Lawsuit Filed: Elderly Woman Suffers at a Residential Care Facility

Napa, Calif. – Atha Jo Mallare, an elderly woman, moved into A Hidden Knoll in August 2016 after it became difficult for her to live on her own due to her dementia and believed that A Hidden Knoll would provide the care she sought; however, shortly after her admittance, it’s alleged that Mallare’s medical issues worsened. Mallare’s dementia progressed, she had lost at least 30 pounds, and she could no longer hold conversations with her family, walk, or feed herself. Only a few months later, A Hidden Knoll placed Mallare on hospice care, where it appears that the facility’s staff discovered that Mallare also suffered from pressure sores and bruising.

Garcia & Artigliere filed a lawsuit against A Hidden Knoll for elder abuse and negligent hiring and supervision.

“It’s clear from Atha Jo’s rapid decline that the conditions at A Hidden Knoll were not just lacking, but downright abusive,” said Attorney Stephen Garcia. “Based on what we know now, it appears that instead of providing her with the daily assistance she desperately needed, A Hidden Knoll flat-out ignored Atha Jo and her medical needs, and unlawfully retained Atha Jo to maximize their own financial bottom line. This type of behavior serves to reflect a horrible wrong to our elder infirm family members whose care is entrusted to facilities such as A Hidden Knoll. Atha Jo’s sudden weight loss and painful pressure sores could have, and should have, been completely avoided had A Hidden Knoll just done what they promised to do, which was simply to provide proper care to Atha Jo.”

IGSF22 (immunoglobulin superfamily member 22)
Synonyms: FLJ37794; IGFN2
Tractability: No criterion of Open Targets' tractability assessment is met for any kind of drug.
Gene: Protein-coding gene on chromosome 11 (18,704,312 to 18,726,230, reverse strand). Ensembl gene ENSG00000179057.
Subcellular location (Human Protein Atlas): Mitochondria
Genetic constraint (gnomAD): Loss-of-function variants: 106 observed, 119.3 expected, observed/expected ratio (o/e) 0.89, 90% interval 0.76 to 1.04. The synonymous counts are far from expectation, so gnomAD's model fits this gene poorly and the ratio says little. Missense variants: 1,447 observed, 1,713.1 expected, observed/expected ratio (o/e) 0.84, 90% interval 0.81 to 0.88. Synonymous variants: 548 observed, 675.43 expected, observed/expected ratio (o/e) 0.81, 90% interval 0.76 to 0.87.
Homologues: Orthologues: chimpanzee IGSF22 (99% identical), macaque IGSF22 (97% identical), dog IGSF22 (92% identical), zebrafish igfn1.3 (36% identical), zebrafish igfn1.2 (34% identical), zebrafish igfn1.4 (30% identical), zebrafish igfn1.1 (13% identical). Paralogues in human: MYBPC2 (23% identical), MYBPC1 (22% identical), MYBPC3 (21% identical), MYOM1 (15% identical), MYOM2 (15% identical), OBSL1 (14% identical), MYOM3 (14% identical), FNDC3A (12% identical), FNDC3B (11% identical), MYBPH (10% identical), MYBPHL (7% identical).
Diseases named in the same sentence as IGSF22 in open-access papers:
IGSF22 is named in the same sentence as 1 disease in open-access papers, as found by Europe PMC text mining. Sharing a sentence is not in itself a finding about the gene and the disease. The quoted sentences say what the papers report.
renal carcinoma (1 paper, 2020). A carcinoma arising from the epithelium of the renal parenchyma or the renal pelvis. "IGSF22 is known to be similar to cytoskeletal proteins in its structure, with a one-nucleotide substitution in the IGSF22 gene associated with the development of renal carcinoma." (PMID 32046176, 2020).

Allegations and Background

According to the lawsuit, Mallare, an elderly woman who suffered from dementia, was living on her own, but in August 2016, it became too difficult for her to care for herself and she decided to move to A Hidden Knoll. Prior to her admission, it’s alleged that A Hidden Knoll’s staff was fully aware that Mallare required a high level of care and interventions to prevent injury.

However, shortly after being admitted, the lawsuit states that Mallare’s dementia worsened, she had lost at least 30 pounds in less than six months, she often cried out in pain but was unable to explain why, and she could no longer hold conversations with her family, walk, or feed herself, all of which resulted in a substantial decline in her ability to function without assistance.

By May 2017, and to the surprise of her family, Mallare was placed on hospice care and required assistance with all of her activities of daily living. At the time Mallare was placed on hospice care, it was allegedly discovered that she suffered multiple pressure sores and had bruises on her body, all of which were concealed by the facility’s staff from Mallare’s family members. Prior to this time, the facility’s staff never informed Mallare’s family about any decline in Mallare’s condition.